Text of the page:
Winter-proof hay

On my way to town last week, I drove by a house that has a sparkling new, green riding lawn mower sitting in the snow by the driveway. It’s fairly common to see motorized equipment just sitting out in all kinds of weather – not covered.

I frown when I see farm machinery like balers and combines parked outdoors all winter. And when I see round bales of hay stacked in a pyramid and not covered with a tarp, I can’t believe that a farmer would go to all the bother and expense of making hay and then letting the rain ruin it.

I’ve been making and storing round bales of hay since they were first introduced in the early 1980s. Hay is best when it’s stored inside, but if that’s not possible there are ways to store it outside that work quite well. Rainfall soaking right through the bales can be avoided.

Just recently I saw a huge pyramid stack in a field (three bales on the bottom, then two bales and one on top) and behind this stack was another one from previous years that had sagged in and was obviously rotting.

The pyramid is easy to make and very common. You grab a bale with the front end loader prong, run over to the stack, tip it in, go grab another one, run over to the stack, tip it in. It’s very handy and it doesn’t take all the yard space up to do it.

But if stacked bales are left uncovered, rain or moisture that lands on the top bale of the pyramid runs down between the bales into the middle layer. The same thing happens when moisture from the middle layer moves down to the bottom layer.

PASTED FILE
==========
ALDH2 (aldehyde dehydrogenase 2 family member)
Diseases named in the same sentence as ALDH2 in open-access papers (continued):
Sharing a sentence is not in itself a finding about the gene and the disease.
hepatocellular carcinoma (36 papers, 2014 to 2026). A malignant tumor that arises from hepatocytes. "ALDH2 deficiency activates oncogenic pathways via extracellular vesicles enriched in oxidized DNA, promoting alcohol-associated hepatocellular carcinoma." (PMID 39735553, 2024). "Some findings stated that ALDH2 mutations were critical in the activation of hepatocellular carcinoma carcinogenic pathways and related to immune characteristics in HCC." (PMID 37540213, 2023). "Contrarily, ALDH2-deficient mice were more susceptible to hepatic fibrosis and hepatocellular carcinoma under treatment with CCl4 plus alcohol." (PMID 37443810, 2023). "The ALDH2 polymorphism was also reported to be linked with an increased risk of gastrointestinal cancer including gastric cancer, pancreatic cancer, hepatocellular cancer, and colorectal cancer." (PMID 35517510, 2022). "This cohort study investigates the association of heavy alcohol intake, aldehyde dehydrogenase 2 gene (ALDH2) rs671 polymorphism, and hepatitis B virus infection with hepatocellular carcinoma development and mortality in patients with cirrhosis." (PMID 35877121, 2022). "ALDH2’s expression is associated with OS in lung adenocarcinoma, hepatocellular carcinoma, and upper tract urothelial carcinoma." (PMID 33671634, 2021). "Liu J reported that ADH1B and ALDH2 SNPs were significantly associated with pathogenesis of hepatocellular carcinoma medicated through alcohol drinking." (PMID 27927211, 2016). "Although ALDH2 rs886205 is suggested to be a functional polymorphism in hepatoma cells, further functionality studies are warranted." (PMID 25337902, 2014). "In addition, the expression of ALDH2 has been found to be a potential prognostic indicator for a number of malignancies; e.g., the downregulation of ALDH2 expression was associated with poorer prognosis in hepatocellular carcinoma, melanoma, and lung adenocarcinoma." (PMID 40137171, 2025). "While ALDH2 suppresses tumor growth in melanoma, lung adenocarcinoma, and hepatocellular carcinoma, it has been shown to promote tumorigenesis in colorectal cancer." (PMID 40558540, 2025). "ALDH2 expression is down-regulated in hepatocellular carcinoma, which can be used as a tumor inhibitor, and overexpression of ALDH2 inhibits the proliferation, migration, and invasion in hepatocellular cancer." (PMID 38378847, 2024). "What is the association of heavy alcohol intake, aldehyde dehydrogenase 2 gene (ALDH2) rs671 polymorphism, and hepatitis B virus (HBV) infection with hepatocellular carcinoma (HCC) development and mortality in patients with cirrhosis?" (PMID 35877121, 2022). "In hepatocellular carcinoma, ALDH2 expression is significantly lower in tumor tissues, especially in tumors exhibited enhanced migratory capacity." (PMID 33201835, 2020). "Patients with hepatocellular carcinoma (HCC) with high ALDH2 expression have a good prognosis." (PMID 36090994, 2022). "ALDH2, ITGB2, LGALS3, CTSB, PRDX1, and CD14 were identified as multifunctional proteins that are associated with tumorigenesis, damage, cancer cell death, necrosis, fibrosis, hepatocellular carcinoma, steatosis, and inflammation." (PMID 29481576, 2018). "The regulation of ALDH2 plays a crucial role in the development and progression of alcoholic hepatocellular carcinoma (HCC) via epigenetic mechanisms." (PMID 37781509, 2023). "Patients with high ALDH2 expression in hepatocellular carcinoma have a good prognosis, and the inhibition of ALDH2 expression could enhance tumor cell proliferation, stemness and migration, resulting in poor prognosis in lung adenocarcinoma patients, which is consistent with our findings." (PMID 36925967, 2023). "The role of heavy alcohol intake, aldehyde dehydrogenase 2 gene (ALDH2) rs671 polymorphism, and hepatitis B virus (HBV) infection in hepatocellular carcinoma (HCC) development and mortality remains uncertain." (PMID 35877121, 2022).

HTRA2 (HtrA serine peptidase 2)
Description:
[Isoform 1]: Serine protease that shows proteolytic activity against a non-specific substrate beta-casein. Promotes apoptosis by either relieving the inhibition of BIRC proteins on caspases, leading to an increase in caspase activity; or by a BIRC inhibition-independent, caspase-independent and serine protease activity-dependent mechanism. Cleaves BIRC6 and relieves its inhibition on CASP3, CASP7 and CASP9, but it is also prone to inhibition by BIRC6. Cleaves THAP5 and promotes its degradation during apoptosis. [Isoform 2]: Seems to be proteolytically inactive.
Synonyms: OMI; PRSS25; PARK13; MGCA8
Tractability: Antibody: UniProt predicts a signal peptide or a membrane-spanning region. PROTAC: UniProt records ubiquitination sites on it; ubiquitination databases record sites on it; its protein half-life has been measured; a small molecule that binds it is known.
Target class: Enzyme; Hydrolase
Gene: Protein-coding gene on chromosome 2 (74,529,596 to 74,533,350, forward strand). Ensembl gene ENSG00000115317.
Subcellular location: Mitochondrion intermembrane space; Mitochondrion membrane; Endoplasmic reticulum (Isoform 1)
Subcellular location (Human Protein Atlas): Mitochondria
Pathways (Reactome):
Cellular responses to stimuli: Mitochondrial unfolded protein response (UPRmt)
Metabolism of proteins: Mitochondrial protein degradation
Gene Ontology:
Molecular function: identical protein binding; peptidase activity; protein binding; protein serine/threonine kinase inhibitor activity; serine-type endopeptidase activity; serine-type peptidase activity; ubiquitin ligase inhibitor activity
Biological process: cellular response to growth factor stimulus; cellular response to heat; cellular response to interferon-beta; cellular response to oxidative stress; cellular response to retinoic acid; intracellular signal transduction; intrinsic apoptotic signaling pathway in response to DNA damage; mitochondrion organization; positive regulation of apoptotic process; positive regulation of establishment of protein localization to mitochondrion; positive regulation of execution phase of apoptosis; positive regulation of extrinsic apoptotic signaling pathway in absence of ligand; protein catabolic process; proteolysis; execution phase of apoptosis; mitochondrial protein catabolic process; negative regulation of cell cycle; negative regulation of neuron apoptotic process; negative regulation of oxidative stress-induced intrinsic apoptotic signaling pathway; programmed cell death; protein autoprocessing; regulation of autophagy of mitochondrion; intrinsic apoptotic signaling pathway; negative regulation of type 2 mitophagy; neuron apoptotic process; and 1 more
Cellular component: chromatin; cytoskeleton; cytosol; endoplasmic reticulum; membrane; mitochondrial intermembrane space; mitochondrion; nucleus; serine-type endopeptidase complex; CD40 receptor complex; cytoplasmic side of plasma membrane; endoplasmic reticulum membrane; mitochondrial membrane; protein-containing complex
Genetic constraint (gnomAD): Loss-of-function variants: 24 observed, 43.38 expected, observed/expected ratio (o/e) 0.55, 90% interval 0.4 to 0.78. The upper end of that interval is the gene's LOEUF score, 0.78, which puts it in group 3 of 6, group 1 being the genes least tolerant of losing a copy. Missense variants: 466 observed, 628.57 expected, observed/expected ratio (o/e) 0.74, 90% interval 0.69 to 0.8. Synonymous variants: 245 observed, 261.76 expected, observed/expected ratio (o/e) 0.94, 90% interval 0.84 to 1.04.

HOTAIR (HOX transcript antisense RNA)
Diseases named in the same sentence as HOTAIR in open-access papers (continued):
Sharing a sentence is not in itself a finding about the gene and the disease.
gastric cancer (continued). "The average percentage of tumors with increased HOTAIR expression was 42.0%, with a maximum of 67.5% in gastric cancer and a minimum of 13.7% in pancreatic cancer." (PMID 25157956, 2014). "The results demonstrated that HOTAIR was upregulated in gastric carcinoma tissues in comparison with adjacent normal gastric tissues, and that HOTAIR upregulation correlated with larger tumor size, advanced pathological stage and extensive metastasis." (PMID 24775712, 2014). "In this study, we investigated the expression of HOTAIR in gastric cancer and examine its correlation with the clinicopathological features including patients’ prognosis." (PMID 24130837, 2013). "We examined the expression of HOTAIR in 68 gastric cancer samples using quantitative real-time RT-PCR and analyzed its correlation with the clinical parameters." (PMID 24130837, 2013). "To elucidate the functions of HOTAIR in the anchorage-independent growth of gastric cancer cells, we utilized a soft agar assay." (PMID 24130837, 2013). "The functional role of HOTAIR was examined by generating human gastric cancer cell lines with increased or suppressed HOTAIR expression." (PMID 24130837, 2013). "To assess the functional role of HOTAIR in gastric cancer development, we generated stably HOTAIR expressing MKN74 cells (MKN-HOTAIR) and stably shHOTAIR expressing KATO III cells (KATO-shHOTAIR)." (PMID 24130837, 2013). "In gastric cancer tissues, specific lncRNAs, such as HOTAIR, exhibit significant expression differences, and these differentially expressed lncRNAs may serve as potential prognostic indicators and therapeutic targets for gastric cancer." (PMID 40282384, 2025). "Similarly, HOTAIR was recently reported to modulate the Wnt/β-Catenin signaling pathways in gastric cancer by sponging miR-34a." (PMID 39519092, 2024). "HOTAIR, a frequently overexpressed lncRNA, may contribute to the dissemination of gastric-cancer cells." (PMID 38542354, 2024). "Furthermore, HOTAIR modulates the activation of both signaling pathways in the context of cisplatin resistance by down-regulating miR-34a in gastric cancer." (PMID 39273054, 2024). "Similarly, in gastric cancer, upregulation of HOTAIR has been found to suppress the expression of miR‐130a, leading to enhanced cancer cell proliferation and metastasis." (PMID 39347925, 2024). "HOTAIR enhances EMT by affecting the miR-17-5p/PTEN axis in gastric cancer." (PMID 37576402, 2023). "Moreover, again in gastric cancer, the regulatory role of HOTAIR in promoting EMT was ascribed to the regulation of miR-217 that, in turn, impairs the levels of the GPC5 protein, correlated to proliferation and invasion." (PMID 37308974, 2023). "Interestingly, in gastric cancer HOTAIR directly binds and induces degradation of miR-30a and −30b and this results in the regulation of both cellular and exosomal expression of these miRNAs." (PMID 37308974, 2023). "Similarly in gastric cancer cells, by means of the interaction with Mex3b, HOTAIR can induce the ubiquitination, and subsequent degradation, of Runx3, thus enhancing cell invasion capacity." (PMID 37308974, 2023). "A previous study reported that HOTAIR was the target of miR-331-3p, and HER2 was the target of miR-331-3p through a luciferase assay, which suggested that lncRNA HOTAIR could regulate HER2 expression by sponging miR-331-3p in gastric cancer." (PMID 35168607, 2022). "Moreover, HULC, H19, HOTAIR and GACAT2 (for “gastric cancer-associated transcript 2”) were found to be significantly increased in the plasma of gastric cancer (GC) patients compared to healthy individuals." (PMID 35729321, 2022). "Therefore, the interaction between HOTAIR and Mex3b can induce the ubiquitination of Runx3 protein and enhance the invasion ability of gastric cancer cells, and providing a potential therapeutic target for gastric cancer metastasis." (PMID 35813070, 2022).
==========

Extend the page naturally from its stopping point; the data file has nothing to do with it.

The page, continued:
Quite often I see hundreds of round bales stored in a flat area of a field. If the farmer doesn’t use or sell the hay, he’ll stick more in the following year. That hay may sit there for years – and rot there. It’s unbelievable!

Tips and tricks

This is my rule of thumb for making and storing hay: to reduce storage losses, make the bale dense (very tight) and evenly formed. This encourages rainfall to run off rather than settle in depressions and soak into the bale. Store bales on a well-drained site (a slope) with air spaces between bales to allow drying after rain. Do not stack any kind of bales unless they are covered with plastic.

Move round bales to a storage location soon as possible after baling. The area should be on a slight hill or slope. Thatch formation is what helps keep moisture out.

Put the bales in long north-south rows. The north-south orientation allows maximum drying. Once hay is baled, moisture is its enemy. Run the rows up and down the slope, not across.

Rows stacked across the slope will trap moisture as it moves downslope.

Butt the bales end to end. Tightly! End to end bales will thatch as a single roll and reduce the loss on the ends.

Leave space between the rows of rolls, preferably three feet. Again, this allows hay to dry out after dew or rain fall.

Don’t store round rolls under trees. I see this occasionally. Trees prevent drying.

And finally, make sure bale stacks are not in areas subject to flooding.

Another popular method is to stack round bales in a mushroom shape (one bale with the butt down and the second bale over the top like a T) and that works well if the bottom bale is a smaller diameter so the top bale sheds the rain completely away from the butt bale. Making a smaller bottom bale means the operator has to make two different size bales. If both bales are the same size the sides of bottom T bale will have moisture fall on it.

Farmers have a lot of machinery and equipment to look after and store inside. It shouldn’t be that hard for the average person to park a lawn mower inside or cover it, should it?  


Similar Posts

Leave a Reply

Your email address will not be published. Required fields are marked *